It is no easy task trying to decide what you want to be when you ‘grow up.’ This becomes even more complicated when you have to write a ten-page research paper on said area of interest. For my sophomore English class, I had to research a career that I wanted to pursue, which could be fun for some people who have known since they were nine years old exactly what they wanted to do with their lives. Unfortunately, I was never that person. It is safe to say that I was dreading this assignment from the moment my English teacher brought it up.
She tried her best to ease us into it by saying that we would take things step by step and work on finding people in certain jobs to interview. The following week we had to come up with our top three career choices and write them down on these posters that would be displayed in class for everyone to see. I watched as my classmates wrote down occupations such as physical therapist, non-invasive cardiologist, police officer, etc. All the while I was struggling to brainstorm two possible careers. I felt like there was something wrong with me. Why was it difficult for me to find something I was even remotely interested in while those around me clearly had it all together? I knew I had to take this assignment seriously, so I started researching careers.
To play it safe I search online for high paying stable jobs. I thought it was best to be practical and stay true to that anecdote that we have all heard: go to school, get a good job, make money, and be happy (in no particular order of course). As I was looking up careers, I stumbled upon one that caught my attention- Chief Executive Officer (CEO). I was relieved, I had finally found a job that was stable, paid well, and that I could see myself doing. Going forward with the assignment, I interviewed two amazing women in this position who gave me great advice. For a while, I thought that this was what I wanted. I had convinced myself that being a CEO or at least working in business was perfect for me.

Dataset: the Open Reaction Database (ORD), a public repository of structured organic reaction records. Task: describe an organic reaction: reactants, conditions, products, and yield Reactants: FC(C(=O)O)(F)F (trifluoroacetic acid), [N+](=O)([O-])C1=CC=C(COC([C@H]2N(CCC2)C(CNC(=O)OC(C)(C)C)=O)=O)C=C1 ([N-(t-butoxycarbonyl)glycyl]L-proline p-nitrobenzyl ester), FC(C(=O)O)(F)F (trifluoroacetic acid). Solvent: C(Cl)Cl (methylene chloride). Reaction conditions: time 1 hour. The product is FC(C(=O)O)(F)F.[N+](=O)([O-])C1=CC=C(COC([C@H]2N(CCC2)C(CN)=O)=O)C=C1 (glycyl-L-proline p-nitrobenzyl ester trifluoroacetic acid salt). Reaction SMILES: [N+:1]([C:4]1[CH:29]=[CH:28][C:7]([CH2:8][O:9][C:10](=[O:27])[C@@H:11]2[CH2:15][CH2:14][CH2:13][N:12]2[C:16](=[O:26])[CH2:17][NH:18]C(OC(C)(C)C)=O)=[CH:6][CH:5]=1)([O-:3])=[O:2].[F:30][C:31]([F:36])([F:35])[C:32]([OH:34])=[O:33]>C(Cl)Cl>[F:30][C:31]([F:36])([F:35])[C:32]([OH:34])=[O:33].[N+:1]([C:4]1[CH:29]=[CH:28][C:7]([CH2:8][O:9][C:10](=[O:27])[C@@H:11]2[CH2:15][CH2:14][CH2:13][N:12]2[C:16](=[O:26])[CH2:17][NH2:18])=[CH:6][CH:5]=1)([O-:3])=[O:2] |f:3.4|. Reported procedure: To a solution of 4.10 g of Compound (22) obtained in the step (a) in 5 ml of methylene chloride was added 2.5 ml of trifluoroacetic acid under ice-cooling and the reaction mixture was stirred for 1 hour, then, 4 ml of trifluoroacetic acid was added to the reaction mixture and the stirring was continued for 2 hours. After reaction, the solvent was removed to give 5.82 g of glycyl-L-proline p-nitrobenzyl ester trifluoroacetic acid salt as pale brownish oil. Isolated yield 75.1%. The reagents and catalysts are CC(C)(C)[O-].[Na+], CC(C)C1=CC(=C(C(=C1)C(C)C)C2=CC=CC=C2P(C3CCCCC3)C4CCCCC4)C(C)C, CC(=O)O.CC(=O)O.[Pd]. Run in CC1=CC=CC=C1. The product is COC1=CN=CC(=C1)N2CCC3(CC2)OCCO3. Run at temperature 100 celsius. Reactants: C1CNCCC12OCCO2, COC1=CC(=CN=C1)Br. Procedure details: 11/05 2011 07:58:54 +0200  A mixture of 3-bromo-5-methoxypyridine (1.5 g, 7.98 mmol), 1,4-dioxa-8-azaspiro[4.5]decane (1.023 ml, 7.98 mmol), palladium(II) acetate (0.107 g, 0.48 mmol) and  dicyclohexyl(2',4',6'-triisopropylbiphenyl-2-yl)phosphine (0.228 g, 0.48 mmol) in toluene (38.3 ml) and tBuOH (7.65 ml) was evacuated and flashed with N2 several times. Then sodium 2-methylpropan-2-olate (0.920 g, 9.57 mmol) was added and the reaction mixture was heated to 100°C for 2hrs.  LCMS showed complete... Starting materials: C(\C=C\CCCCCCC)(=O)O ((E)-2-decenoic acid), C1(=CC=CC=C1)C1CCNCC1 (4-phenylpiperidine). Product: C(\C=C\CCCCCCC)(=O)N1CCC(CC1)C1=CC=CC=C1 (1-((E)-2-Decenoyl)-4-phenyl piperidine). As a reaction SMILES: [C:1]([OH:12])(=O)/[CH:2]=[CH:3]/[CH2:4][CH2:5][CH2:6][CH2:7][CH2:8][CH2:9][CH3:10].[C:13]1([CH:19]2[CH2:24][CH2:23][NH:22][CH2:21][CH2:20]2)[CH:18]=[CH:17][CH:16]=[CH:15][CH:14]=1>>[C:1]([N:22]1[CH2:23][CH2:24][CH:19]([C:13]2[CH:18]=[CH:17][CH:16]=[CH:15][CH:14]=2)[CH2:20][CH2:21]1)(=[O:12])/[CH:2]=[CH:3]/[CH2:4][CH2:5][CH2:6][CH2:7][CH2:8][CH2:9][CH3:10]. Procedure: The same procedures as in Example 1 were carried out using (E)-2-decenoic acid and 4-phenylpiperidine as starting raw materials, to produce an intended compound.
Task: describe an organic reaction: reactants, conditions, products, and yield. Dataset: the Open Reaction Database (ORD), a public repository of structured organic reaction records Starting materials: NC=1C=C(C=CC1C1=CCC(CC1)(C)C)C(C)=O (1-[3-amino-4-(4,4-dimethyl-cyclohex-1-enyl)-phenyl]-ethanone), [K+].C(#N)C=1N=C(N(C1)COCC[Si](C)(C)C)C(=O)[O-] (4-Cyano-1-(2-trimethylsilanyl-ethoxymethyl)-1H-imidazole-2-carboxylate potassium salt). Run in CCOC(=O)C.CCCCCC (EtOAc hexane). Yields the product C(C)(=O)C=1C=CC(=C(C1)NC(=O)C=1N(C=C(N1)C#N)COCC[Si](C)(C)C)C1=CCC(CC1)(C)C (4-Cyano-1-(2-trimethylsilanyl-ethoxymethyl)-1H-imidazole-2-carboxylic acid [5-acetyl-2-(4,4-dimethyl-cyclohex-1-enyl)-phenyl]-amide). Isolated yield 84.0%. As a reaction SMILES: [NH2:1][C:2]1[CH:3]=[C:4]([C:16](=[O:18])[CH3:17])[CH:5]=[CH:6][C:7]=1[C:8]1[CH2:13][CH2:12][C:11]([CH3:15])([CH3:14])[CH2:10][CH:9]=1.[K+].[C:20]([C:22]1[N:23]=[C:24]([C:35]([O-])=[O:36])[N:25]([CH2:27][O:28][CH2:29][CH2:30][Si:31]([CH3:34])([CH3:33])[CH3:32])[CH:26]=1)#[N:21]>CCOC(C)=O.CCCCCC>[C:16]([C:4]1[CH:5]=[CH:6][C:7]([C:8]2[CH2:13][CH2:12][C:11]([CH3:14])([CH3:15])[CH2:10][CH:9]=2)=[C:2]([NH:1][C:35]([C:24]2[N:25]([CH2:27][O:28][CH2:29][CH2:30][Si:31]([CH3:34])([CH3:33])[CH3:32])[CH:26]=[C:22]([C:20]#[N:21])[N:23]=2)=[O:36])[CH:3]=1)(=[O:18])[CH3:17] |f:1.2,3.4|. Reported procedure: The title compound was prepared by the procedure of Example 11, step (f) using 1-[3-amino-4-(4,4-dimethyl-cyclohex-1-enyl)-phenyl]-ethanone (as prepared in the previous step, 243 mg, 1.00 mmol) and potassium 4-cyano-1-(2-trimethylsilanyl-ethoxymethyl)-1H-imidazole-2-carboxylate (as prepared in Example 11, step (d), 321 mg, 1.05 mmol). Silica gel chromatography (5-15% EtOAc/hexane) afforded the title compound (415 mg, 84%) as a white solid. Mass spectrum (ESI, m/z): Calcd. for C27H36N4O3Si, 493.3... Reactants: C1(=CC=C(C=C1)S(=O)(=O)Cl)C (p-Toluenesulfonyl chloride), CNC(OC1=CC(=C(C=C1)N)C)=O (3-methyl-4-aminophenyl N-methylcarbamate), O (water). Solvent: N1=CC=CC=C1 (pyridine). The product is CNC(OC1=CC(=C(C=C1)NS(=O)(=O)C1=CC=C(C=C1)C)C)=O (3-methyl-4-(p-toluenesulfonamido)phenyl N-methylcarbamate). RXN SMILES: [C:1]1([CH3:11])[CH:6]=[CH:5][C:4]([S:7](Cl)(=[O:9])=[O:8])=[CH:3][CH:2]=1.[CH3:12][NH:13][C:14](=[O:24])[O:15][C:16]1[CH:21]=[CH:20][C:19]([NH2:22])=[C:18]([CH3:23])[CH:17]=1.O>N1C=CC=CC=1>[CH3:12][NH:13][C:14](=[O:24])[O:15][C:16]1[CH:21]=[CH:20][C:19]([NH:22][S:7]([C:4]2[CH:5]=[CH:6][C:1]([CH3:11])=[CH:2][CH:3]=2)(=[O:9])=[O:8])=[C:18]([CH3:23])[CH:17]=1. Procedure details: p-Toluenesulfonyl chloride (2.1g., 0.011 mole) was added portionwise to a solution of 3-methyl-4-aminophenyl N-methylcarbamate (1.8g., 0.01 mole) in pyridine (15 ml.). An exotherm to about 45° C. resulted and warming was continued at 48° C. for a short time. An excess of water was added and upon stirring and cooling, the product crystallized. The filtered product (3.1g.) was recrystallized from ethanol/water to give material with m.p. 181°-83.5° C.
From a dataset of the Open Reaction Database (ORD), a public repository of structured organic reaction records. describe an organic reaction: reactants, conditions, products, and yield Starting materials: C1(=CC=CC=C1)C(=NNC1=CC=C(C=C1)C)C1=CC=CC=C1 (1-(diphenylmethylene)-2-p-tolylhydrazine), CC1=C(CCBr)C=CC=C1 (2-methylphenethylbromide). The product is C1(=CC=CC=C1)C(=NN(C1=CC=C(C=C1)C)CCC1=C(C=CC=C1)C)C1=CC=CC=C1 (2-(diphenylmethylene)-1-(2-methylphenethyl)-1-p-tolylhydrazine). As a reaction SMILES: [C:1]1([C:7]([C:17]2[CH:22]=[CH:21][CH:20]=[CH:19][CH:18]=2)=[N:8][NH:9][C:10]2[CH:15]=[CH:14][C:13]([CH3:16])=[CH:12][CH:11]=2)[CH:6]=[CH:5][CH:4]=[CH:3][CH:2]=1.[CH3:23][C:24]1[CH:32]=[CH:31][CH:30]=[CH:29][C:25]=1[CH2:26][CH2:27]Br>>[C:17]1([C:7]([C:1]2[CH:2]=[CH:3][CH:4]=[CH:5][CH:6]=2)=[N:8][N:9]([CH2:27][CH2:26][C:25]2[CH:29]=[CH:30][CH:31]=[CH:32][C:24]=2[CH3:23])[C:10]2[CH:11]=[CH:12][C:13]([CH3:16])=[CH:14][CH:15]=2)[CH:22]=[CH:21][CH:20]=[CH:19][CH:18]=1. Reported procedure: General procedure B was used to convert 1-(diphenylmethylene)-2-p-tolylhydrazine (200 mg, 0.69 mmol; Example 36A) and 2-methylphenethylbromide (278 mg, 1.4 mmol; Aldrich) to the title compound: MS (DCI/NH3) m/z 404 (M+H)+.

However, the world of business was far from ideal for me because I was doing it for all the wrong reasons. I was being safe instead of being ambitious and going after something else that would make me happier. What this something else was I did not know exactly, yet I knew that I would be miserable if I just decided on a field of study based on the potential salary. I know how the world works, and you so have to factor in money at some point when it comes to deciding on a career. On the other hand, it is equally important to do what makes you happy so one must take the time to know themselves and find out what sparks their interest.
Currently, I am working on a degree in Health Science, and I have a mild amount of interest in the subject. I am not entirely sure if I can see myself working in this area, but I know that I can always make a change. Sometimes I feel lost like I do not know what I want to do, and that is all right. There is nothing wrong with feeling confused and unsure of where you are heading. Explore all of your options, take risks when necessary because eighty percent of life is just showing up.
Author Bio: Maluck Nawabi has been an SAC member since my sophomore year of high school. Currently she is a health science major at CSUEB. When Maluck is not busy training for her dream career, she enjoys reading, swimming, and watching classic films.
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